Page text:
With this many Apple products, the inevitability of being called a fanboy occurred. A lot of Android and Windows users seemingly had fun picking on me just because of a decision I made with my money! I would get comments about how bad Apple is and how overpriced it is every time I whipped out an Apple device to do something. It gets pretty old. I never really said much about Android, but I certainly heard a lot of not-so-nice things about Apple. I know my computer and phone are probably not the best out there, but I love them. I don’t love them for the specs. I love them because they work, they get what I need done, and I honestly don’t really want to make the switch to the Android market. I give credit to the Android and Windows platforms; they are nice operating systems, they just offer completely different experiences. Are you an Apple user? If so, how has life in the Apple ecosystem been for you? If you’re not an Apple user, do you give people a hard time for using Apple products for some reason or another? Let us know in the comments below!

My name is Joseph and I am a high school student who spends a lot of time near the screen. I like to work on computers and I hope I can build one someday. I am mostly an Apple user, but I don’t mind using Windows on a decent machine. Oh, did I mention I like building little circuits? Particularly the ones with bright LEDs!

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  • Sam

    Love this article! Perfectly explains us Apple users!

  • Cebastian Rosing

    Well, I try to respect everyone’s choice, but every time I get a chance, I point out a problem with Apple products. It can be a functional limit on iOS or something hardware-wise. And it’s that simple, iOS/Apple has it’s limits. And some times it’s hard to understand whyy people make that decision to be limited. but at the same time, i know it works for them, and it works very well. So it’s not like I go about and shun Apple-users, and say stuff like: “iPhone totally sucks because of X”.
    It goes well with how people know that I really dislike the company.. I know it, and they know it. And they are perfectly fine with it (to a limit of course), but I hardly ever bash on some one else’s buy. Unless of course, a situation rises, where the iProduct doesn’t shine. that’s where you make the move, and go all “Should’ve bought an Android” on them ;)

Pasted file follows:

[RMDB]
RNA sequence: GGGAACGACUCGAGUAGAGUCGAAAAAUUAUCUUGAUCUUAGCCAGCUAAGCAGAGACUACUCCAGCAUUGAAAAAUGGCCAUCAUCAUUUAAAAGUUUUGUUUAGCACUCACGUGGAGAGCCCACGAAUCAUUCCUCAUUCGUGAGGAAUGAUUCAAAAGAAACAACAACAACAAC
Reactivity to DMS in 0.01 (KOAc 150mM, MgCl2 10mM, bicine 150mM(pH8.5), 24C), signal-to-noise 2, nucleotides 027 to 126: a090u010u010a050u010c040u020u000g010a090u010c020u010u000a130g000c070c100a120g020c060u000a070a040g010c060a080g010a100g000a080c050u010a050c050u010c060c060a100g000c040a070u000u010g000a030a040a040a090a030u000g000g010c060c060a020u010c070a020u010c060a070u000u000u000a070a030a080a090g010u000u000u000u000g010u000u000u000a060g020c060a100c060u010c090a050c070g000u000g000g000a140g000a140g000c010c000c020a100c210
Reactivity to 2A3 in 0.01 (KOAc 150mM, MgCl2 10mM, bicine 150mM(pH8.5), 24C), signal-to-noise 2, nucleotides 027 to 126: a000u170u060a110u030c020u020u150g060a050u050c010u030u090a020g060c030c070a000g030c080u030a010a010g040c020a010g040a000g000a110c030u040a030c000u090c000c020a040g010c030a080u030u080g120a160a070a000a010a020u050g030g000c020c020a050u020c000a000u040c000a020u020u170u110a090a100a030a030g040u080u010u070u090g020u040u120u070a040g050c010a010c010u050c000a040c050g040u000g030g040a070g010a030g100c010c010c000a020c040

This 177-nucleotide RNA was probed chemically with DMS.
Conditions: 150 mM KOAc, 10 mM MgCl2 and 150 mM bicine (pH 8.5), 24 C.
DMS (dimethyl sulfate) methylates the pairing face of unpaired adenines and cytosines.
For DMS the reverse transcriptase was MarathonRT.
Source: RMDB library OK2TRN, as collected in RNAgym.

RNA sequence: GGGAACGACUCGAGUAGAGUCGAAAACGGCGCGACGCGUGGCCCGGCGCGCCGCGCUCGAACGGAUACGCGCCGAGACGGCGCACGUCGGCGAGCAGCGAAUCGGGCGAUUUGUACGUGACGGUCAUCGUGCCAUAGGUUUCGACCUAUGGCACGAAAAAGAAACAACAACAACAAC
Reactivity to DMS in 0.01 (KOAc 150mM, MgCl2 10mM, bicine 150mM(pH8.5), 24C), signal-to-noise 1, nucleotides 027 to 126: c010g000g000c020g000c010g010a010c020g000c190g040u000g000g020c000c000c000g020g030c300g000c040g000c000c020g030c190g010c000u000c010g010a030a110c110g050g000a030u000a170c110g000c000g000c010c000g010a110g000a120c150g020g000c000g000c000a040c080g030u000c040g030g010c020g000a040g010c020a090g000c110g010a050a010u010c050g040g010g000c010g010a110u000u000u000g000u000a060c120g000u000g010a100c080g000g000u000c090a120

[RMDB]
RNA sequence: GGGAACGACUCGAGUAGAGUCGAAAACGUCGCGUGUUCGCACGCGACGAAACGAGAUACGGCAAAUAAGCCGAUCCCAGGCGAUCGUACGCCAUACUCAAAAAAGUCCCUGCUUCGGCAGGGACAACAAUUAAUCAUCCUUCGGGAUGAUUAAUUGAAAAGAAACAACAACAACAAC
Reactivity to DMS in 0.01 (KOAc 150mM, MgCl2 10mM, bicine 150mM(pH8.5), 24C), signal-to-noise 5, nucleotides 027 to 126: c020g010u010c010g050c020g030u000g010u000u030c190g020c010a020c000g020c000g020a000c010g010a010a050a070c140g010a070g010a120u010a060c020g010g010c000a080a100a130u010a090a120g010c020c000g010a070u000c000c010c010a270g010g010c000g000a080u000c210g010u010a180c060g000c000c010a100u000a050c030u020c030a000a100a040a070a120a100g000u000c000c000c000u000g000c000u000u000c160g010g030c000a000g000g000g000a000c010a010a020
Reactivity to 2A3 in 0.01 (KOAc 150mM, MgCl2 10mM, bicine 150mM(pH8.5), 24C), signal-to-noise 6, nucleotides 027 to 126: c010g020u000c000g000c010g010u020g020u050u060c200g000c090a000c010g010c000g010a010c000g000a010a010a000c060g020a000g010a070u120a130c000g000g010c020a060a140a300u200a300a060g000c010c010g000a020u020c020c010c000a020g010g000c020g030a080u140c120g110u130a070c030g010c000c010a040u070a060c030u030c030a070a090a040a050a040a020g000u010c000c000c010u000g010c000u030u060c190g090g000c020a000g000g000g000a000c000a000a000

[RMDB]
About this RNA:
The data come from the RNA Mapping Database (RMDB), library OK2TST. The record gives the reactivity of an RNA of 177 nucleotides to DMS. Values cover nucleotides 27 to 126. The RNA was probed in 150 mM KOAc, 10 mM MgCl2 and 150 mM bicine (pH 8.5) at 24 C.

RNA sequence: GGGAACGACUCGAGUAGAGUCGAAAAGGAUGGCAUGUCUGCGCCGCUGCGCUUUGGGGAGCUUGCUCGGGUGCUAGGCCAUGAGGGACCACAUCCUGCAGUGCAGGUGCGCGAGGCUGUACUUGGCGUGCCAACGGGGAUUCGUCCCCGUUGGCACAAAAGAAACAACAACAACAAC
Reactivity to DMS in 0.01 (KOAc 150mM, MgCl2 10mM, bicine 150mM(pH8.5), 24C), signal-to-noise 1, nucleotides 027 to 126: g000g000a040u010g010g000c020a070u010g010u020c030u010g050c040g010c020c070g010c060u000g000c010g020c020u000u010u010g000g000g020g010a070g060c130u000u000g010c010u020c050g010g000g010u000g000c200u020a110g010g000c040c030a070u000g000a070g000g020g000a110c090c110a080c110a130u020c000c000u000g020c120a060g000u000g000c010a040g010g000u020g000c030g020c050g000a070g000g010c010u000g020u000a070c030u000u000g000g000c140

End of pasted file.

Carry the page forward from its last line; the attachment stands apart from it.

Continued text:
One thing I actualy don’t understand is how people use iTunes. And how people cope with it. I think it’s complete garbage. But that’s just me, it doesn’t work for me. It’s so.. disfunctional in my head. I can’t wrap my head around it. I actually bought an iPod Shuffle a month ago (my phone was dead, and I cannot live without music, and a used 2 Gb Shuffle was the cheapest I could find). And using itunes for just a week was horrible, and slow and so bad. I don’t know if it’s because I use Windows, but I really think it’s bad.
    Now, if I, like you, got an iPod 5 years ago (or a few more), I would have grown into the system, and I’d probably be using iPoducts as well. But I didn’t, and I’m quite happy for it, it works for me, like it works for you. So we’re both happy, yes? :)
    Doesn’t mean we can’t throw a few punches, when our methods don’t stack up ;)

  • Alex Blaha

    Well I’d say it’s defiantly what you start out with. Because the OS’s are not totally compatible for each other, if you start buying games/apps for one OS then you can’t put them on the other. Therefore you stick to the one you started out with. Also just the fact that you are used to one usually means that you will stick with it. I started out with a PC running Windows XP. I have had a lot of problems with virus’ and paid a lot of money to get them fixed. Besides that I have learned a lot about Windows and PC’s because of Trial and Error which if it were a Mac I wouldn’t of learned as much. As of today I know how to build and set up a PC. I love how you can custom build a PC where in the Apple ecosystem customizing does not play a big role at all, I like PC’s because you can build them powerful and the way you want. Only problem is not everyone wants to take the time to deal with PC’s and that’s where Mac’s come in. Now for mobile phones. My mom got the first iPhone in the family, an iPhone 3G, it worked great and I instantly fell in love with it by just watching the keynote. And again all the apps we invested in made us stick to Apple devices. Now I have a iPhone 4S and am very pleased with it and still think it holds the #1 place in mobile phones to date. Since you can’t really customize the hardware of any mobile phone getting the one with the most usability and stable OS is ideal. And if I wanted more customization I could just jailbreak it. That’s my story and thoughts Apple and PC’s/Window’s.